Participatory Budgeting, or PB for short, is a way for communities to make financial decisions locally. PB has been used all over the world – it empowers communities and strengthens democracy.

A leaflet to explain the most up to date work on PB that has been done by churches can be downloaded here

This short animation explains how PB works –

Your Voice Your Choice

In late 2016 the Church of Scotland received funding from the Scottish Government Community Choices Fund to enable a group of churches to learn about PB and host events to distribute funds in their own communities. The churches in Arbroath, Edinburgh and Glasgow found that hosting a PB event helped the church to be at the heart of community transformation.

Rev. Muriel Pearson and the congregation of Cranhill Parish Church are featured in this film that highlights the church’s work on the Your Voice Your Choice Participatory Budgeting project.

Between the four churches that were part of the project, £20,000 was distributed to 28 community projects.

In early 2018, the Church of Scotland was again been granted funding for a number of churches to take part in a PB project.

The 2018 events have already taken part –

  • To read about the experience in Priesthill United Reformed Church, click here
  • To find out about the experiences of PB in Ayr and in St Madoes in Perth, click here
  • To find out about the experiences of PB in Springburn, Dundee, Muirhouse, Livingston and Aberfeldy click here

 What is Participatory Budgeting?

– a way for local people to make financial decisions for their area

– a way for the church to be at the heart of community transformation

Participatory budgeting (PB) is recognised internationally as a way for local people to have a direct say in how, and where, public funds can be used to address local needs. PB originated in Porto Alegre, Brazil in the late 1980s and has since spread to over 1500 localities around the world. It was born from a desire to reallocate public money locally and democratically to where it was needed most. When PB is adopted its use can be very important in helping individuals feel connected to each other and to their communities and can instil a sense of ownership, trust and connectivity.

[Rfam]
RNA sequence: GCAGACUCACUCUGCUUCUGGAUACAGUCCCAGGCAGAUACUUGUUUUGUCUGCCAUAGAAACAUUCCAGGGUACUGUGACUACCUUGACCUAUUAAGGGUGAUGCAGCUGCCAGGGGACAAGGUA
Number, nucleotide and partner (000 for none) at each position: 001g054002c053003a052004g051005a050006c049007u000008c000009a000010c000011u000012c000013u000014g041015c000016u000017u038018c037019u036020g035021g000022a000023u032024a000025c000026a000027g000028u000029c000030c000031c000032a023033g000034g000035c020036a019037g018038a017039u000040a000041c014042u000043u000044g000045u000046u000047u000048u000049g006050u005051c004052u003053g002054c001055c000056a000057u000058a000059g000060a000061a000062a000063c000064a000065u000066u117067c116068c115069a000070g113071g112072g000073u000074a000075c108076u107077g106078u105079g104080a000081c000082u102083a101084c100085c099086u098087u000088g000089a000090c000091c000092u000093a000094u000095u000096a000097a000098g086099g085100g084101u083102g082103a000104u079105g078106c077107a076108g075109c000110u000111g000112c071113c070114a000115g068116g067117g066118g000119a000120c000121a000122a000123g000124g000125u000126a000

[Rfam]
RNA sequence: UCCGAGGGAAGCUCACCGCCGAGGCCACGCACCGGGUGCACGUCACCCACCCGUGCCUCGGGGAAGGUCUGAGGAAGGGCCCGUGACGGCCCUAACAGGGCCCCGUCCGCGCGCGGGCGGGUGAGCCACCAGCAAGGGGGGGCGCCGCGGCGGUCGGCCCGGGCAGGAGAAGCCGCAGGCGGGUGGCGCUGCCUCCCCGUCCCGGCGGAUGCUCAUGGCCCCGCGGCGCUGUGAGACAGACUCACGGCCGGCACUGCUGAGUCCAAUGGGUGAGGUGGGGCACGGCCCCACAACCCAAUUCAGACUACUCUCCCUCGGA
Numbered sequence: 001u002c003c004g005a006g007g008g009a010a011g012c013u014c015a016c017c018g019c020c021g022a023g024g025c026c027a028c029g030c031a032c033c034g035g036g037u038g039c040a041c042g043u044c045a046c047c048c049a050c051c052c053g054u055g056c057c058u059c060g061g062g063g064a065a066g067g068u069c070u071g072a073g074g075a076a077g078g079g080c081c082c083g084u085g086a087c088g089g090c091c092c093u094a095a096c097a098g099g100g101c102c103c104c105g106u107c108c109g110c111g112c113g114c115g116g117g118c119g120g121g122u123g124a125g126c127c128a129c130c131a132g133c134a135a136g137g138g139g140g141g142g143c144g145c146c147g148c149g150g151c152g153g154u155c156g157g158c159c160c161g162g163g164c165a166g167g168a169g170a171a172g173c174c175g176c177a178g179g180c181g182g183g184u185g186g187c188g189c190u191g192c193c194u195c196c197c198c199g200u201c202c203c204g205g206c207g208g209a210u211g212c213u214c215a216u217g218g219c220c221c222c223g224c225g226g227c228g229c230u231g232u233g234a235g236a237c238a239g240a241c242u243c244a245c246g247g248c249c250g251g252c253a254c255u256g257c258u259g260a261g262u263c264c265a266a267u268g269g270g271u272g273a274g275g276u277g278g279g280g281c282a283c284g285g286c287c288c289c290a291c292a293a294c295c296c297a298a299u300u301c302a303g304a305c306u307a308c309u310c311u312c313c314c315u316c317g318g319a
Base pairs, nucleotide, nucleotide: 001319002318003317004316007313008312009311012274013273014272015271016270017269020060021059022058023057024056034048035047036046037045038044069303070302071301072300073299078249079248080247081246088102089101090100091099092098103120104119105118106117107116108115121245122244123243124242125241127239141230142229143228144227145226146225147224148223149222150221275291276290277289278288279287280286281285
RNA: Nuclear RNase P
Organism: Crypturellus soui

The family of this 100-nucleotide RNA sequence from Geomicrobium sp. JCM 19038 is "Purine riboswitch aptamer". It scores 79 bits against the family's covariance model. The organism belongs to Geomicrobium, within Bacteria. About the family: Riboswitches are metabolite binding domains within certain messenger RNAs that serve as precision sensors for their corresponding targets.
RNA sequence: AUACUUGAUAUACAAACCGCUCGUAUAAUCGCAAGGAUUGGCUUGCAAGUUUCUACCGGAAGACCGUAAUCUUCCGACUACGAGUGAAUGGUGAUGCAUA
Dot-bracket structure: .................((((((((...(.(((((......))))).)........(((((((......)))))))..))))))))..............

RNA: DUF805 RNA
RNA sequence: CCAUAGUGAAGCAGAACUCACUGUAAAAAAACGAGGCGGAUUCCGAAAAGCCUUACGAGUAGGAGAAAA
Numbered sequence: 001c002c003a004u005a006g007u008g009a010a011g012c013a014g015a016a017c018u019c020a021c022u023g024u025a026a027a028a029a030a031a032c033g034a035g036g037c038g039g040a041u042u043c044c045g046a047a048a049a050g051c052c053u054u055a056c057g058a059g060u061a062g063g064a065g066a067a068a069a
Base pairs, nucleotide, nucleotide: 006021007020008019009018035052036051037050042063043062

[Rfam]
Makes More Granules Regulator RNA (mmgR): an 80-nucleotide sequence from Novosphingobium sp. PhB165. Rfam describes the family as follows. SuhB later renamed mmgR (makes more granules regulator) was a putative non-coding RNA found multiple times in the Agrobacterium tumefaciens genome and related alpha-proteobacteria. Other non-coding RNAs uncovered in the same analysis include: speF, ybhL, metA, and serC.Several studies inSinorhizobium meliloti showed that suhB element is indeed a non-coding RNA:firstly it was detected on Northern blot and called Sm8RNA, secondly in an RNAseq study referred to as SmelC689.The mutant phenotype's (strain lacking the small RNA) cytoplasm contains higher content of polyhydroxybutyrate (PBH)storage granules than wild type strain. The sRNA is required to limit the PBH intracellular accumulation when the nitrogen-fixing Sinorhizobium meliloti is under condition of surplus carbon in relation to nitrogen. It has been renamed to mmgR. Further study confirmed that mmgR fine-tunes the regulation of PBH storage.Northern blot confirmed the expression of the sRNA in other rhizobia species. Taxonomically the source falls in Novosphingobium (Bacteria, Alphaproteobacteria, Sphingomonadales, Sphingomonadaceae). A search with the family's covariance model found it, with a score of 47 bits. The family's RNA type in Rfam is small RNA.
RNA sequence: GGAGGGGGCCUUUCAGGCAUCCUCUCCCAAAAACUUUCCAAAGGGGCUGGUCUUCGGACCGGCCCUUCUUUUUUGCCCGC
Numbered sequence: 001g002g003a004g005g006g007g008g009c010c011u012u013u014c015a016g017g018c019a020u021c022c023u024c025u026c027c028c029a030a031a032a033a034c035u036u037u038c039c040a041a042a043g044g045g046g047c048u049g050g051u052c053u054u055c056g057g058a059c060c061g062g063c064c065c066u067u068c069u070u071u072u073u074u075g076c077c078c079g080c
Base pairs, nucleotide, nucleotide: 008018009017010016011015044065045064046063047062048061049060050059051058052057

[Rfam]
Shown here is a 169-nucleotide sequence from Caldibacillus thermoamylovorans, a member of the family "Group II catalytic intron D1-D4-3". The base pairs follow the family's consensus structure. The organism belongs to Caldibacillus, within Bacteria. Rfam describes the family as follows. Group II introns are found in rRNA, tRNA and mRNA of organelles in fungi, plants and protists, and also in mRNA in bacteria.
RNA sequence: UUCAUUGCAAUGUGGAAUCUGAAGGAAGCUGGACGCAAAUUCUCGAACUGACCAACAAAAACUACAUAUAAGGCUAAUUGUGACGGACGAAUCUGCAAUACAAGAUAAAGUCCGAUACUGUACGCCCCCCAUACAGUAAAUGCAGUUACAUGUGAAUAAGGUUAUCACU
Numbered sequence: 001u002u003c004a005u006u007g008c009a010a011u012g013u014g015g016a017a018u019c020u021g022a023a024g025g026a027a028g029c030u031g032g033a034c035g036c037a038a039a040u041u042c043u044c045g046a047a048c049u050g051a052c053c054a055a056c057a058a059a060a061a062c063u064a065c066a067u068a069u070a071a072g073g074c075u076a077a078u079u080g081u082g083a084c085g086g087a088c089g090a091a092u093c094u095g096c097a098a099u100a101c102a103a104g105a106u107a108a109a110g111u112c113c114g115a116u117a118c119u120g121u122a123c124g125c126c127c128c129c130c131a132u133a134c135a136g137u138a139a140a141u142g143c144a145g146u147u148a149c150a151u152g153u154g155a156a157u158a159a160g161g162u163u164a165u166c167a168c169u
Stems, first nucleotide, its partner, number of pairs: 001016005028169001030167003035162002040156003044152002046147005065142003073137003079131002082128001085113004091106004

PB is a democratic form of decision making that empowers local communities to take financial decisions. By encouraging people to get involved in decision making in their communities, PB also deepens democracy.

Find out more…

  • A number of PB learning resources have been developed by the Scottish Government and a new PB Scotland website has been launched at
  • The PB Charter can be found at:
  • For more information on the Church’s PB project:
  • The Scottish Government commissioned the Democratic Society to investigate options for PB digital tools and the report Digital Tools and Scotland’s Participatory Budgeting Programme was published in  February 2016. In response to the report’s recommendations the SG is funding Demsoc to support local authorities in the uptake of PB digital tools to include technology and implementation support, establishing a PB Learning Group and providing  learning materials and workshops.
  • The Scottish Government is also funding Glasgow Caledonian University to lead a two year evaluation programme to assess the impact of PB on communities, services and democracy with a particular focus on the relationship between PB and inequalities.
  • In January 2016 the Scottish Government provided match funding and support of £530,000 to 14 local authorities to help them build on and maintain their PB activity. 
  • In February 2016, a £2 million Community Choices Fund was announced for 2016/17 to open up PB opportunities for public authorities and community anchor groups with a particular focus on deprived areas. 
  • A Participatory Budgeting (PB) International Conference was held in Edinburgh on 20 and 21 October 2016. The conference report can be found on the PB Scotland website
  • The PB Working Group provides advice and guidance to the Scottish Government and meets on a bi-monthly basis.